Aiming Points For Elk

Both gun and bowhunters have an ethical responsibility to take the best possible shot for a quick, humane kill. This requires that you know where the vital area is and the shooting angle that will put your projectile there.

A powerful rifle with a stout bullet can blast its way through a lot of non-vital meat and bone and still reach a vital area. Arrows, even from the strongest bows, need to be placed where all their penetration counts toward a clean kill.

A bull elk may be four, or more, times the size of even a big whitetail buck, but its heart/lung area, the archer’s best-shot vital zone, isn’t four times as large. It also lies lower in the chest than many hunters realize. Extending back from the shoulder, about 10 inches, to the sixth rib, it comes down about 8 inches from the center of the chest to a few inches from the bottom of the chest.

If you take sure shots, you will get sure kills.

Estimating Range And Wind
Besides aim, estimating how far away the elk is located is important. Most Easterners hunting Western elk overestimate range and underestimate wind. Western hunting conditions are often deceiving to Eastern eyes.

Most Western plants don’t grow as big as eastern ones. An Eastern hunter, used to 60-foot tall oaks, will guess an elk beside a 40-foot tall aspen thicket at 300 yards is closer to 250. Given arrow trajectories, being wrong by only five yards or so at 35 yards is a major miscalculation.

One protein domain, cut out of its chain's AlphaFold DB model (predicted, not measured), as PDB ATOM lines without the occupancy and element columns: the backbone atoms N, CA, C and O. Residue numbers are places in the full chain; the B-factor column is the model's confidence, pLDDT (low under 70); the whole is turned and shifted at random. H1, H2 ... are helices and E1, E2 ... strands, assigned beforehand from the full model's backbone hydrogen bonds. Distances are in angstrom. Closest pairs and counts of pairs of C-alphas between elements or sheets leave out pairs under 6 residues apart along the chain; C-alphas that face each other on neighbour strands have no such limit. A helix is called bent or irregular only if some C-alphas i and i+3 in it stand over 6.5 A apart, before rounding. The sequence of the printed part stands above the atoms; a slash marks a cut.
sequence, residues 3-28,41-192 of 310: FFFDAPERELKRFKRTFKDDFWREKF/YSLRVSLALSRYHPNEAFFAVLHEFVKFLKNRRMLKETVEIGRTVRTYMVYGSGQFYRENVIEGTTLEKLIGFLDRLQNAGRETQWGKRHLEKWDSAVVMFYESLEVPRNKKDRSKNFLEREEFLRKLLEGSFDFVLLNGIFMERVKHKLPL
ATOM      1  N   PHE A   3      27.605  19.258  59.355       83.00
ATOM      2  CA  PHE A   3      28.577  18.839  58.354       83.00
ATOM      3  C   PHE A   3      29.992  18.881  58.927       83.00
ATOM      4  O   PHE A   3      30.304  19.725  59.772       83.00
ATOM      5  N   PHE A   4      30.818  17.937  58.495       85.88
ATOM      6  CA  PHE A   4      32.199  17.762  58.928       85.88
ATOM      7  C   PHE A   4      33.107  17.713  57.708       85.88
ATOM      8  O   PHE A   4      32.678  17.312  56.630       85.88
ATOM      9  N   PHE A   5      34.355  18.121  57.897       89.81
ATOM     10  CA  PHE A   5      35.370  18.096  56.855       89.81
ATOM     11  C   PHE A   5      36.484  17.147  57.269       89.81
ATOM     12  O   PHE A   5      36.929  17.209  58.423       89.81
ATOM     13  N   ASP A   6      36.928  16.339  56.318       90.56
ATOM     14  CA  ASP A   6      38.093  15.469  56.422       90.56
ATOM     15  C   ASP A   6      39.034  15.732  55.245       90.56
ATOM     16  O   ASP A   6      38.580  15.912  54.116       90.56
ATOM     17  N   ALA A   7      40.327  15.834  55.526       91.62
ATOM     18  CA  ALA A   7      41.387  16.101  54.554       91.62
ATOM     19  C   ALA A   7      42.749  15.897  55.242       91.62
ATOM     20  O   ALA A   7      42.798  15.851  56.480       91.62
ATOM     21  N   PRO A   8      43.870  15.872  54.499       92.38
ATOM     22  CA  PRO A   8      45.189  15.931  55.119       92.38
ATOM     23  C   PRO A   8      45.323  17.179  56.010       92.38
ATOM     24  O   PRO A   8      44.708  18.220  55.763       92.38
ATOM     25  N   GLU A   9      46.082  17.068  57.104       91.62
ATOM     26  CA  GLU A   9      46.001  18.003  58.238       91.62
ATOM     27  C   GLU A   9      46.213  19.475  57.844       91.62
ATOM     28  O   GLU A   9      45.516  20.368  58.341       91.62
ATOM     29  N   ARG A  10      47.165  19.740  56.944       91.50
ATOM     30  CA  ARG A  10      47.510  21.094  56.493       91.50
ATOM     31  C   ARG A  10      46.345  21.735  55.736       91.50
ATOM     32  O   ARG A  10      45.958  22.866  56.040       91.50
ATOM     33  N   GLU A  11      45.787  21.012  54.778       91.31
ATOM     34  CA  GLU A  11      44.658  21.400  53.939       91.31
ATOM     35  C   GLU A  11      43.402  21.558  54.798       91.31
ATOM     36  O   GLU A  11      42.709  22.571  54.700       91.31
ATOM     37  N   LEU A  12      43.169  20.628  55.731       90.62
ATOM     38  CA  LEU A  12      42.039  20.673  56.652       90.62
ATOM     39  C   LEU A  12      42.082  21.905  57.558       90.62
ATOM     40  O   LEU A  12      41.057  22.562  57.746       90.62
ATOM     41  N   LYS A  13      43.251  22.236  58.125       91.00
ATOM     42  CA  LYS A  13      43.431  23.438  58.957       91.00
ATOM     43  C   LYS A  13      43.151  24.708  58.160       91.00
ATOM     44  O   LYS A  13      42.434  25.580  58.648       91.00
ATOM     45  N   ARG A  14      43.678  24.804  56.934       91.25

The answer for both is the new rangefinders that are rapidly becoming more accurate and more affordable. Knowing the exact range is a great advantage to both archers and riflemen.

Easterners seldom have to shoot in the windy conditions common to western hunting. Wind drifts both arrows and bullets to a substantial degree. Riflemen, who shoot at much longer ranges, suffer more from wind drift. Unfortunately, there is no handy gadget that will read the wind for you. Study the wind drift charts of ballistic tables and make your best guess.

Watch “Realtree Outdoors” on TNN. Brad Harris is the originator of the deer grunt call, and is widely recognized as one of the top game callers in the country. In addition, Brad serves as public relations director for Lohman Corporation, makers of game calls and other hunting accessories.

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